actual contamination.15 Unfortunately, both are usually thousands of feet
or miles beneath the earth’s surface, rendering the procurement of this
evidence impossible.16 Furthermore, years may pass before the
contamination actually occurs.17 Consequently, obtaining equitable relief in
cases in which contamination has already been proven is highly improbable,
if not impossible.18
Hydraulic fracturing has not been proven to be inherently dangerous;
this factor should be considered prior to the implementation of any new
regulations, as the utility of the practice exceeds its proven risk.19 However,
until the impact on finite groundwater resources is conclusively determined,
the acquisition of information and evidence should be improved to develop
a full record on the subject matter, while simultaneously promoting the
industry and protecting landowners. The federal government remains
detached from the issue, as Congress has permitted exemptions for the
practice in both of the major pieces of legislation intended to regulate the
industry and protect the nations water, the Clean Water Act and the Safe
Drinking Water Act.20 The Environmental Protection Agency (“EPA”)
conducted a five-year study that resulted in inconclusive outcomes, partially
because of the lack of a requirement for operators to perform baseline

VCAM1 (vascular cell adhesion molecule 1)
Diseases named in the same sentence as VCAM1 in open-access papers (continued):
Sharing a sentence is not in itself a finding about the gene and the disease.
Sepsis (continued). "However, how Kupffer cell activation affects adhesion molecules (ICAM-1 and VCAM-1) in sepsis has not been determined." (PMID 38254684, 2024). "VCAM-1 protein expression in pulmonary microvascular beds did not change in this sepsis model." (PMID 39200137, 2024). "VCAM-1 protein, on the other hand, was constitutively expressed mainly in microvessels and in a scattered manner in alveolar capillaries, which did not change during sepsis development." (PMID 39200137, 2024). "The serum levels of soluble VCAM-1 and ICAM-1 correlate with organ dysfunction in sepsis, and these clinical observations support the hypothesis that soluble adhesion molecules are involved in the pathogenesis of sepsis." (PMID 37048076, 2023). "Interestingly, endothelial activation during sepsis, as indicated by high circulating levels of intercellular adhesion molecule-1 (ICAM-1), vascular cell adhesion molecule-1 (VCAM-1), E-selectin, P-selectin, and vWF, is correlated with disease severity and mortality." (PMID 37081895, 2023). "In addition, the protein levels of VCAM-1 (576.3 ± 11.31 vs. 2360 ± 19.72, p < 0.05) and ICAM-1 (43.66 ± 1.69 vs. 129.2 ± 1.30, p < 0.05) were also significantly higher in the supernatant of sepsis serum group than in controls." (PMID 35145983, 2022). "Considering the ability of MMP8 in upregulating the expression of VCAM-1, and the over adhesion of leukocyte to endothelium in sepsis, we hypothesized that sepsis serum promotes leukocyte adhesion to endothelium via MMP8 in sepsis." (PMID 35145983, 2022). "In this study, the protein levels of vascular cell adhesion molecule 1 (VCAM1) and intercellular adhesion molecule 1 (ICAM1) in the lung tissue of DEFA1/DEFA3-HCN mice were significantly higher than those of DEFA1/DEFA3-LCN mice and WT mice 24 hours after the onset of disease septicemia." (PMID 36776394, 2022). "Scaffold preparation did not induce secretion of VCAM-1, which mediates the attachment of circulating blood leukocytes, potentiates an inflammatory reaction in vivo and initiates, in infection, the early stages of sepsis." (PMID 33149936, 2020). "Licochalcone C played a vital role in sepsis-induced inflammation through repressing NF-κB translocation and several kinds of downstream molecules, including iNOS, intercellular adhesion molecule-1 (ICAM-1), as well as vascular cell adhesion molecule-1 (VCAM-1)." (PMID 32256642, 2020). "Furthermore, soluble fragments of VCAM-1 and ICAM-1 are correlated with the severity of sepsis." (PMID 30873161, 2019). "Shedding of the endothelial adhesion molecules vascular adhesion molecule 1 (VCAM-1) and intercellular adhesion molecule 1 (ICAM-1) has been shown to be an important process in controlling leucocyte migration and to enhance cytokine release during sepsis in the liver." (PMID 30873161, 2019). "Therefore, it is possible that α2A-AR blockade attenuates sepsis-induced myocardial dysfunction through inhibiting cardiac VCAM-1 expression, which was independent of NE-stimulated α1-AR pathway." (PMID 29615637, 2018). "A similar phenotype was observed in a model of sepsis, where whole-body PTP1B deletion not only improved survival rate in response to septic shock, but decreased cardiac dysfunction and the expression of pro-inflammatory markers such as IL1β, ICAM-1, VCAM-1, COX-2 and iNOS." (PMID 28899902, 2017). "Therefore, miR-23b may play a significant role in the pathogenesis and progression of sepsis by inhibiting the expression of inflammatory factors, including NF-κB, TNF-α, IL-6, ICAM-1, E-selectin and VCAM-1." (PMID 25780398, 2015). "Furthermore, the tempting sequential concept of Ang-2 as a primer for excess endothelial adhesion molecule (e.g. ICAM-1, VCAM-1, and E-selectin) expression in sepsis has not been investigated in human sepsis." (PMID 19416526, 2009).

Due to the lack of federal guidance and sufficient data acquisition,
Louisiana must take steps to protect its landowners, drinking water
resources, and the industries essential to its economy. The first step should
be requiring hydraulic fracturing operators to perform baseline water testing
prior to any hydraulic injections. This data will aid injured plaintiffs in
their pursuit for a factual link to contamination. It will aid the industry by
possibly providing evidence that fracturing is not the cause of
contamination. Finally, it will aid the state’s economy by promoting best
practices and easing public concern. Additionally, once a comprehensive
15. See Anthony, 284 F.3d 578.
16. AM. PETROLEUM INST., supra note 12, at 7.
17. U.S. ENVTL. PROT. AGENCY, supra note 11, at 6-56–6-57.
18. See infra Part II.A.1.
19. See infra Part I.C. But see infra Part I.B ; U.S. ENVTL. PROT. AGENCY,
supra note 11, at 10–20 (finding that contamination has occurred through multiple
avenues in a relatively small number of cases, but noting that the number of cases
might be understated because of insufficient pre- and post-fracturing data of the
20. See infra Part III.A.
21. U.S. ENVTL. PROT. AGENCY, supra note 11, at ES-22 (noting that one of
the limitations of the reported data was the lack of pre -fracturing local water